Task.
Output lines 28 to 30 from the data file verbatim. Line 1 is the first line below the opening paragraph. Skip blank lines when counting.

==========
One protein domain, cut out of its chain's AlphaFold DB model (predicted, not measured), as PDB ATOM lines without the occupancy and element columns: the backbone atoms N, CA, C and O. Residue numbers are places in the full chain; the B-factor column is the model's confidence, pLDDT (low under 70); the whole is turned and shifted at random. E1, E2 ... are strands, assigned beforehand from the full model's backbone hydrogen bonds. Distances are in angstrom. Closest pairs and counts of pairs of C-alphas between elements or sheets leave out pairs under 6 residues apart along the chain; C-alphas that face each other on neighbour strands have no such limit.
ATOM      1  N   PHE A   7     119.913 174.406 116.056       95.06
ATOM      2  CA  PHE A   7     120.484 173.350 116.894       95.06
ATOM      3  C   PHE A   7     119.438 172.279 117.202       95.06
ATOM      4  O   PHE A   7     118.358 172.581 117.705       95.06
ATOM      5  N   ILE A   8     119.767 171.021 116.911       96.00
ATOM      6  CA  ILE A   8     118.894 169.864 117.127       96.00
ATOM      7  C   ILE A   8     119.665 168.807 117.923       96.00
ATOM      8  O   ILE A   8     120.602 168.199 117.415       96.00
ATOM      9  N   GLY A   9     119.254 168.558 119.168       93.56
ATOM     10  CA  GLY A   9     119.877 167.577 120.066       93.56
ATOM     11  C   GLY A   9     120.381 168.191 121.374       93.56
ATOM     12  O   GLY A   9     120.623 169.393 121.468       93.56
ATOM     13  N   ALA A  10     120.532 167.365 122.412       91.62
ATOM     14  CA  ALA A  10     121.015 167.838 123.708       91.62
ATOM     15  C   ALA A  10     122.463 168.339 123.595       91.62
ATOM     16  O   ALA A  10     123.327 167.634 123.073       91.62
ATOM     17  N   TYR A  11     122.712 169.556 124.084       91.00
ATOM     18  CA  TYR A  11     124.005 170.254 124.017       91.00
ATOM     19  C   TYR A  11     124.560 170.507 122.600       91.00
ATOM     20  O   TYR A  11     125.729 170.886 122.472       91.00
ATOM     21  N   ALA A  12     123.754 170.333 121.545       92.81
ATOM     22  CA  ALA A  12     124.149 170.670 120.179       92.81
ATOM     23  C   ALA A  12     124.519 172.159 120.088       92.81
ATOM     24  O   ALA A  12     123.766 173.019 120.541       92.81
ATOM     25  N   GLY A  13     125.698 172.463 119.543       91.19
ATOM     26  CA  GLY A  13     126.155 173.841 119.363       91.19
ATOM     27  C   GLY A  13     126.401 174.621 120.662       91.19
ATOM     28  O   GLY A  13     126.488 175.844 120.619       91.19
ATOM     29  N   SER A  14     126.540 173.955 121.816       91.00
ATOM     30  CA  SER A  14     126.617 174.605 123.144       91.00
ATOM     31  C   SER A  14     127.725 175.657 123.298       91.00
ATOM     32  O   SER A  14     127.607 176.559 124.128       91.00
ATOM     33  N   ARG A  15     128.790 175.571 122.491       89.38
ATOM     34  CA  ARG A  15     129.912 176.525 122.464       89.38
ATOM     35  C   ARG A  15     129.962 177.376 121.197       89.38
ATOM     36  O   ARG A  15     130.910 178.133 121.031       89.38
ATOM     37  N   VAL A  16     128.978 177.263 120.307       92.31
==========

ATOM     28  O   GLY A  13     126.488 175.844 120.619       91.19
ATOM     29  N   SER A  14     126.540 173.955 121.816       91.00
ATOM     30  CA  SER A  14     126.617 174.605 123.144       91.00